Are you wasting time pitching to strangers?
New business pitches are important and expensive investment decisions for an agency. When agencies achieve amazing conversion rates of 70-80% win rates the ROI of their new business investment is phenomenal. Compare that to an agency struggling with a 15-20% conversion rate or lower. Look at the league table each year in Campaign magazine of agency new business conversion rates. It’s certainly not luck.
When agencies I’m working with want to improve their new business success, I ask them to analyse their historic pitch conversion rates. They typically discover their conversion rate is 5-6 times more successful when they pitch to prospects where there is a ‘warm’ relationship versus where the relationship is described by the agency as ‘cold’. Even as a subjective rule of thumb this ratio is too great to ignore. I also ask them to add up their total new business investment (including their time) over the previous 12 months and divide by the number of pitches. This gives them an average cost per pitch (or average investment per pitch). New business pitching is a huge investment for many agencies. Choose wisely where you invest your time and effort.
There’s also an invisible emotional cost of lost new business pitches knocking our confidence.
We do business with people we like. Be likeable, be interested, be interesting, don’t be sycophantic.
We do business with people like us. Find similarities, connections and commonalities.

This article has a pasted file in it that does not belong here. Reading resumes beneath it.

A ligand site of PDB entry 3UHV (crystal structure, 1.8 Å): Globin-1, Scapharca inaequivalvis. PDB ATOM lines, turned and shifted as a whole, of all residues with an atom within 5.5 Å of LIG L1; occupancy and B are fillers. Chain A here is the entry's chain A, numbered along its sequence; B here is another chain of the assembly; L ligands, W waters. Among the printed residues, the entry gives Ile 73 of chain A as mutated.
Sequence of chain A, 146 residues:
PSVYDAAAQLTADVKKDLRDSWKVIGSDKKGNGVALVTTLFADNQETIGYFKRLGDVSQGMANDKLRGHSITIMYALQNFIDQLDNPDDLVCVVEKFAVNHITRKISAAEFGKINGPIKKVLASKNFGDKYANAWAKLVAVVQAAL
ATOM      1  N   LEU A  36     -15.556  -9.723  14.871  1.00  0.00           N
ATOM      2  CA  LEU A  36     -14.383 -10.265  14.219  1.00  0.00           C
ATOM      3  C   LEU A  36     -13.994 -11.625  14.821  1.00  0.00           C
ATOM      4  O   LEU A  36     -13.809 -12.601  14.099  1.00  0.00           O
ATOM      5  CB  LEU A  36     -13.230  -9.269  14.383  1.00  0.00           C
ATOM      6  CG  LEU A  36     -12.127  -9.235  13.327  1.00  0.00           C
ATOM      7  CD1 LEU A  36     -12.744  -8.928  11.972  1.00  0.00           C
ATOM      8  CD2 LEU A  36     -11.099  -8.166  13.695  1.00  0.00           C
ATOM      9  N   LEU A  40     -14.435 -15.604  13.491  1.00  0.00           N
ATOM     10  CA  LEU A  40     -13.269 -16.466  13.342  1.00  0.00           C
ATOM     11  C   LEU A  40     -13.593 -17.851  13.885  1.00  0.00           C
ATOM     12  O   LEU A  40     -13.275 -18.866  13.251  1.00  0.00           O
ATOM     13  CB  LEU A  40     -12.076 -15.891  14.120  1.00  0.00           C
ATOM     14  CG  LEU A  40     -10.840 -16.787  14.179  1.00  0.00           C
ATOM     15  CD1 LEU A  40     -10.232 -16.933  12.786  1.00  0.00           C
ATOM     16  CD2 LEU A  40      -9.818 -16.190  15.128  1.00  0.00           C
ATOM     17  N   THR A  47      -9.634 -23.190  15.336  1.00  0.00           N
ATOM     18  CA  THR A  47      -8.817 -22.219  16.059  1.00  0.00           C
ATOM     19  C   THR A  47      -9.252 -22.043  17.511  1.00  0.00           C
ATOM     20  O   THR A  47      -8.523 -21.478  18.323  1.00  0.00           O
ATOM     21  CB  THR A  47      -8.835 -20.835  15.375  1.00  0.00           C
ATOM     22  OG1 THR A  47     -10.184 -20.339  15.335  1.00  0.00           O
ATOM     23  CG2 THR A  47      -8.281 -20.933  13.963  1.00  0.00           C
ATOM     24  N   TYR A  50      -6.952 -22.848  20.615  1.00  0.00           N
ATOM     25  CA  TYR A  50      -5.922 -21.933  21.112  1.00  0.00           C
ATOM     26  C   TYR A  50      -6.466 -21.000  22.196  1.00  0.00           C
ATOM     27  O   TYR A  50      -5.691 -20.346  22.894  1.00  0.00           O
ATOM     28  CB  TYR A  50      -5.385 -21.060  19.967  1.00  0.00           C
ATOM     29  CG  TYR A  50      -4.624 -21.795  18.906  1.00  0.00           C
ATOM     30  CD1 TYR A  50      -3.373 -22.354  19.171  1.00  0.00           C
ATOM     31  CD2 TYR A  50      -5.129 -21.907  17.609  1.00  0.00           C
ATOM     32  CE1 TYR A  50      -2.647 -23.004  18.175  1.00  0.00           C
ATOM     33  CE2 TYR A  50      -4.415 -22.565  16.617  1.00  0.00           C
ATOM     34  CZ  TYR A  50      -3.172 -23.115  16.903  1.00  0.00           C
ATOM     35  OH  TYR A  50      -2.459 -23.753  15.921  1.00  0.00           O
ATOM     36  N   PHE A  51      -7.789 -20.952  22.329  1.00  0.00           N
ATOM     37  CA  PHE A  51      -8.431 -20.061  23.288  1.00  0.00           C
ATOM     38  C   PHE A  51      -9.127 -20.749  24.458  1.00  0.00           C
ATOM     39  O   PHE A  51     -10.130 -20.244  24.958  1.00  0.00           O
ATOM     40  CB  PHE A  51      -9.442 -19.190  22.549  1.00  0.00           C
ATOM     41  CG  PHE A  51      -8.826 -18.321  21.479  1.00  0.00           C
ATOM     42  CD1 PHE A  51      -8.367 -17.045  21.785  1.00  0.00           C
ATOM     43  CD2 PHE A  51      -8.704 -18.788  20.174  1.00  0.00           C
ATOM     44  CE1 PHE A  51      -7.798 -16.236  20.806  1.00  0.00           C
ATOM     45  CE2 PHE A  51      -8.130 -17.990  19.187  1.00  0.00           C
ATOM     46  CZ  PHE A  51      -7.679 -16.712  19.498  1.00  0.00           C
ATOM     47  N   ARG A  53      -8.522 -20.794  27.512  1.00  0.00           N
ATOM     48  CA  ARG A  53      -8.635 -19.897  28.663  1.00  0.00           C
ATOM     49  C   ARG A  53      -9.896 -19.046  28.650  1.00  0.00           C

We do business with people who like us. Like your clients and prospects. Take time to get to know them.
If prospects refuse to let you get close and/or meet with them, then think very carefully before agreeing to pitch.
They don’t want a business relationship with you. They just want a price or your ideas or free thinking or free consultancy, or worst of all, all four.
So should we pitch to strangers?
You conversion rates will be considerably lower.
There’s likely to be less trust in the relationship.
Prospects are less likely to open up to you regarding their true needs.
They are more likely to lie about budgets.
Many clients are risk averse and prefer “the devil they know” – their incumbent agency. They value consistency, predictability and certainty.
What if there is a so called “great opportunity to pitch” where there is no existing relationship between the agency and client company? Ask yourself some ‘investment’ questions before deciding ‘go/no go’.
- ‘Is this an industry or sector we have enormous experience and credibility in?’
- ‘Is the prospect being forthcoming to build a serious relationship with us?’
- ‘How much does the average pitch cost your agency – is this a worthy investment?’
- ‘If it were your money, would you invest it in this pitch?’
- ‘Is your time better spent with other existing clients to grow your business with them?’
If you still decide to go for a pitch to a stranger then find connections and similarities, build trust with senior decision makers, (don’t waste time with junior cold prospects), ask great questions and actively listen. Turn the stranger into a friend.no comments